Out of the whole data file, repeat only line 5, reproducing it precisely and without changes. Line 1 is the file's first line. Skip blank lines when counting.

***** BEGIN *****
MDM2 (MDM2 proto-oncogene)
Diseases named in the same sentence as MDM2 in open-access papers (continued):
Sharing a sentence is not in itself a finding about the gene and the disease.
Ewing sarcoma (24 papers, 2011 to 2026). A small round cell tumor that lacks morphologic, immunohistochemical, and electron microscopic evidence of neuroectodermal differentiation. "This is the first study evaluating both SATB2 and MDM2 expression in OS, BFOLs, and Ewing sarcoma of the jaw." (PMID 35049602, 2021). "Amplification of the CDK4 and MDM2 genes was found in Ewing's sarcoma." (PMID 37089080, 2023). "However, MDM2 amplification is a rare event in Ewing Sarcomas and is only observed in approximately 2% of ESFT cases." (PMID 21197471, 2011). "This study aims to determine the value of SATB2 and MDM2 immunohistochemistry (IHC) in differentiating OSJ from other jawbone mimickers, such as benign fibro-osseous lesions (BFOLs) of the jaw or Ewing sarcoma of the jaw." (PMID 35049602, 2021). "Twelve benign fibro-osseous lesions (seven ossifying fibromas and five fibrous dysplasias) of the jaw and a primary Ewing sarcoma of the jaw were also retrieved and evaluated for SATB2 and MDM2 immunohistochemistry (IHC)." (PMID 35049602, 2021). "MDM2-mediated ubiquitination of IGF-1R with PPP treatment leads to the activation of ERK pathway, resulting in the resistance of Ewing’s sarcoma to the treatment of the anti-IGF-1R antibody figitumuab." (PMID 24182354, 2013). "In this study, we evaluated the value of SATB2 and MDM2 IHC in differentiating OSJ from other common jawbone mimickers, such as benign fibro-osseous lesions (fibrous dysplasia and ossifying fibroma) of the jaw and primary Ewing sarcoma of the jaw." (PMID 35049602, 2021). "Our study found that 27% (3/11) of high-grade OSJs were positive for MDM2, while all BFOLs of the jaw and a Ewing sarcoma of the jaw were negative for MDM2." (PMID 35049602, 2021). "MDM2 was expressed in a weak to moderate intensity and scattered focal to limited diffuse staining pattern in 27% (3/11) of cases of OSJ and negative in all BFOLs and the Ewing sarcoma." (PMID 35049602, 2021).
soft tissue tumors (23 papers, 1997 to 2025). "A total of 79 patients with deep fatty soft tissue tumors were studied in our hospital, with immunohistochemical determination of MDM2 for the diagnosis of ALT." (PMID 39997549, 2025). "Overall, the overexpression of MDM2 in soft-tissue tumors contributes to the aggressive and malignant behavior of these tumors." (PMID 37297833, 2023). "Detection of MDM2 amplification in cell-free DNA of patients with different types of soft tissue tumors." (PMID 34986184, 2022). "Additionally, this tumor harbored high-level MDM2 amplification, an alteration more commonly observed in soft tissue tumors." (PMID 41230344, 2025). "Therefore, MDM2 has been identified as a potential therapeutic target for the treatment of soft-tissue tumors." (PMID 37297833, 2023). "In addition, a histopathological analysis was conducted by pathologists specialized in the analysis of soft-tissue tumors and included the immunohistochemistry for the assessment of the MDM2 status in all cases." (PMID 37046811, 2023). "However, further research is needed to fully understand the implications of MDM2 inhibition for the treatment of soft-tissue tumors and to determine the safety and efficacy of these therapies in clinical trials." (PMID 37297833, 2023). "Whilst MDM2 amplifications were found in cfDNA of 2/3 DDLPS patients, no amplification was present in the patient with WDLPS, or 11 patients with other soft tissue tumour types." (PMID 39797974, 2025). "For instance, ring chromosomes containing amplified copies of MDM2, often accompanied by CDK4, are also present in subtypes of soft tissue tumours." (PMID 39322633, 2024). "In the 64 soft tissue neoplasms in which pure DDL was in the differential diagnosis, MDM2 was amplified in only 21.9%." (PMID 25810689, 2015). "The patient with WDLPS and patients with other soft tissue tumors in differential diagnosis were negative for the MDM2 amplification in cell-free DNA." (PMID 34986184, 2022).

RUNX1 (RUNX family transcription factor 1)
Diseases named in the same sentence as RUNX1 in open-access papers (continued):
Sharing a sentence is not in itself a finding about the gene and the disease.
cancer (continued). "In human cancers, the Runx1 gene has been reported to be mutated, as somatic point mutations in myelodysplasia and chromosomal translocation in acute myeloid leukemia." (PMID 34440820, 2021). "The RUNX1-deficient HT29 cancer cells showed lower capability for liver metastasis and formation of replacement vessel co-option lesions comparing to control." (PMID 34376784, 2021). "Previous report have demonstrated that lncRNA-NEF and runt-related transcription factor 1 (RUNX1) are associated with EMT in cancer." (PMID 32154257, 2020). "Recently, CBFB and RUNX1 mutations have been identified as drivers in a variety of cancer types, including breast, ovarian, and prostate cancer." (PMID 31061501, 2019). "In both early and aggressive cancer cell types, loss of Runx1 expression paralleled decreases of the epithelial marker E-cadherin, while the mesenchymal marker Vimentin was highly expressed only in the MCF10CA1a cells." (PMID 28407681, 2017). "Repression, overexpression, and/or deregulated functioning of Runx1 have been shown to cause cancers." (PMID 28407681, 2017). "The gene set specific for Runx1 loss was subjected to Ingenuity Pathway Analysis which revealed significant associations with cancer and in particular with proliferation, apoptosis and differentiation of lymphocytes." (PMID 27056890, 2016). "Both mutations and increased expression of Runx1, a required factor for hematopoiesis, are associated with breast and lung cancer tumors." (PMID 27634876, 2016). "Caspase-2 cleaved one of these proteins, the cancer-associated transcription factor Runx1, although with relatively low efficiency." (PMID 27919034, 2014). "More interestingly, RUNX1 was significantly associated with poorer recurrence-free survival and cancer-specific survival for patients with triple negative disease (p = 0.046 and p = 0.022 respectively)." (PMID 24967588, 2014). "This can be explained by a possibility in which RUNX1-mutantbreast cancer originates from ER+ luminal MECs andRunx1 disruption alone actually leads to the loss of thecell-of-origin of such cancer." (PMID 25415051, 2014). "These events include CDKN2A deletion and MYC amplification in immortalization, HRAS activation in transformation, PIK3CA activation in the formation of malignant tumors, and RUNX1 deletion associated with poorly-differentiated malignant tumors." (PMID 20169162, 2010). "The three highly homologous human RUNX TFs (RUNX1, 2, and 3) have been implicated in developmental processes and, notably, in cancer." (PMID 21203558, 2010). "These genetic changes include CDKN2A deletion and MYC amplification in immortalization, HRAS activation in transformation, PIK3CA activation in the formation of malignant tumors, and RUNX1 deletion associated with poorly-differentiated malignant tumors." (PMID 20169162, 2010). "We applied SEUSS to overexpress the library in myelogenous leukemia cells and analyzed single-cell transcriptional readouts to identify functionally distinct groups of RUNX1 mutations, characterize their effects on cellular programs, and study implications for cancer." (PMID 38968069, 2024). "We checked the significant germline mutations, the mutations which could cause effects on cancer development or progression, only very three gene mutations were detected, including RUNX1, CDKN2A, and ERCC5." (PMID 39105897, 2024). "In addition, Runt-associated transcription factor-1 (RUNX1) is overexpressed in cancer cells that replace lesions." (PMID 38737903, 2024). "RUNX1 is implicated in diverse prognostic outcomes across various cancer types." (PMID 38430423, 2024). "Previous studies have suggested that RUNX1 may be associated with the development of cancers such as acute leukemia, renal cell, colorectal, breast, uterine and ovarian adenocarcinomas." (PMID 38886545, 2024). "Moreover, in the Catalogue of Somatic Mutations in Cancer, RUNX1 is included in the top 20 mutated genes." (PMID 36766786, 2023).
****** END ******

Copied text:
soft tissue tumors (23 papers, 1997 to 2025). "A total of 79 patients with deep fatty soft tissue tumors were studied in our hospital, with immunohistochemical determination of MDM2 for the diagnosis of ALT." (PMID 39997549, 2025). "Overall, the overexpression of MDM2 in soft-tissue tumors contributes to the aggressive and malignant behavior of these tumors." (PMID 37297833, 2023). "Detection of MDM2 amplification in cell-free DNA of patients with different types of soft tissue tumors." (PMID 34986184, 2022). "Additionally, this tumor harbored high-level MDM2 amplification, an alteration more commonly observed in soft tissue tumors." (PMID 41230344, 2025). "Therefore, MDM2 has been identified as a potential therapeutic target for the treatment of soft-tissue tumors." (PMID 37297833, 2023). "In addition, a histopathological analysis was conducted by pathologists specialized in the analysis of soft-tissue tumors and included the immunohistochemistry for the assessment of the MDM2 status in all cases." (PMID 37046811, 2023). "However, further research is needed to fully understand the implications of MDM2 inhibition for the treatment of soft-tissue tumors and to determine the safety and efficacy of these therapies in clinical trials." (PMID 37297833, 2023). "Whilst MDM2 amplifications were found in cfDNA of 2/3 DDLPS patients, no amplification was present in the patient with WDLPS, or 11 patients with other soft tissue tumour types." (PMID 39797974, 2025). "For instance, ring chromosomes containing amplified copies of MDM2, often accompanied by CDK4, are also present in subtypes of soft tissue tumours." (PMID 39322633, 2024). "In the 64 soft tissue neoplasms in which pure DDL was in the differential diagnosis, MDM2 was amplified in only 21.9%." (PMID 25810689, 2015). "The patient with WDLPS and patients with other soft tissue tumors in differential diagnosis were negative for the MDM2 amplification in cell-free DNA." (PMID 34986184, 2022).